• - Data Model - The logical expression of a set of information items associated with the consumption of a service or services;
      • - Policy - Assertions and obligations that service consumers and/or providers must adhere to or provide; and
      • - Contract (and/or offer thereof) - the syntactic, semantic and logical constraints governing on the use of a service.
    • A security policy is a specialized type of the Service Description policy noted above.
    • Service Policy may mandate security requirements to be met, and if they are not, interaction (with the service) may be refused.
  • SOA Axioms
    • A null security policy is still logically considered a policy.
    • A Service Description is advertised to consumers on a fabric to make it discoverable.
    • Discovery does not constitute authorization to execute against the service.
    • What is SOA; what is a reference model for SOA
    • Why is a reference model needed
    • The OASIS SOA RM TC
  • Existing situation WSDL XML & Schema SOAP Base Standards WS-RM WS Addressing Reg/Rep UDDI WS-Security WS-Trust WS-* Requirements Question: How do I account for my requirements and organize components when building a concrete architecture?
  • Thoughts on developing specific SOA’s
    • Probably not logical to try and develop a “one size, fits all” architecture for SOA or WS.
    • Not rational to develop multiple architectures in standards bodies for every set of requirements.
    • Best solution: develop an SOA reference Model.
      • Used by architects to guide development of specific service oriented architectures.
      • Model for a “way of thinking” when architecting.
      • Re-useable by multiple architects writing SOA for multiple domains.
      • Helps architects slot existing standards into their architectures.
  • SOA RM used for range of architectures WSDL XML & Schema SOAP Base Standards WS-RM WS Addressing Reg/Rep UDDI WS-Security WS-Trust WS-* Requirements Guides developments of SOA-RM Specific Architectures Uses Input for
    • What is SOA; what is a reference model for SOA
    • Why is a reference model needed
    • The OASIS SOA RM TC
  • OASIS SOA Reference Model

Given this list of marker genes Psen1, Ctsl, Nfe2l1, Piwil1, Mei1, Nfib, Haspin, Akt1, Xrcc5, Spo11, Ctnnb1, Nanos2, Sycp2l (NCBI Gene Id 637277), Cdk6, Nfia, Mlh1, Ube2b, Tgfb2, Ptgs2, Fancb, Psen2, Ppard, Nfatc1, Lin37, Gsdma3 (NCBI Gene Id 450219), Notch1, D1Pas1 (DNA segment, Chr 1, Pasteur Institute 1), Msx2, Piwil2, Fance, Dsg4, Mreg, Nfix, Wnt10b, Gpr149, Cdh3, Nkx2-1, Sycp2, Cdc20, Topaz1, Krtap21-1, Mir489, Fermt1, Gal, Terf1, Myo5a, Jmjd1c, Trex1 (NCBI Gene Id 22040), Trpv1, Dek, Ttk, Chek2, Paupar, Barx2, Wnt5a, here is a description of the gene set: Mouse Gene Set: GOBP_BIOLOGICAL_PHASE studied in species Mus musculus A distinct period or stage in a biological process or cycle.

• Chartered February 2005
    • Problem to be solved :
      • "Service Oriented Architecture" (SOA) as a term is being used in an increasing number of contexts and specific technology implementations, sometimes with differing or conflicting understandings of implicit terminology and components.
      • The proposal to establish a Reference Model is intended to encourage the continued growth of specific and different SOA implementations whilst preserving a common layer that can be shared and understood between those or future implementations.
  • OASIS SOA Reference Model TC
    • Purpose :
      • The SOA-RM TC will deliver a Service Oriented Architecture Reference Model (SOA-RM).
      • The TC may also create sub-committees, promotional material, liaisons or other promulgation of the TC's work, in order to promote the use of the SOA Reference Model.
      • May help vertical industries develop SOA for their requirements.
  • Definition
    • Reference Model:
    • A reference model is an abstract framework for understanding significant relationships among the entities of some environment, and for the development of consistent standards or specifications supporting that environment. A reference model is based on a small number of unifying concepts. A reference model is not directly tied to any standards, technologies or other concrete implementation details, but it does seek to provide a common semantics that can be used unambiguously across and between different implementations.
  • The OASIS SOA Reference Model
    • Centered around the notions of
      • “ needs” and “capabilities”
    • SOA provides a powerful framework
      • for matching needs and capabilities
      • and for combining capabilities to address those needs
  • Needs and Capabilities
    • Entities (people and organizations) create capabilities to solve or support a solution for the problems they face in the course of their business
      • Just as one person’s needs may be met by capabilities offered by someone else
    • There is not necessarily a one-to-one correlation between needs and capabilities
      • The granularity of needs and capabilities are driven by the business, therefore they vary from fundamental to complex
      • Any given need may require the combining of numerous capabilities, while any single capability may address more than one need
  • Five key questions to interact with a Service
    • How can the Consumer dynamically discover the existence of a Provider , which can provide the services being requested?
    • Assuming the Consumer knows of the Provider’s existence, how can it locate the Provider ?
    • Assuming the Consumer has located the Provider, how can the two describe how to connect to each other , in a standard format which can be understood regardless of their IT platforms?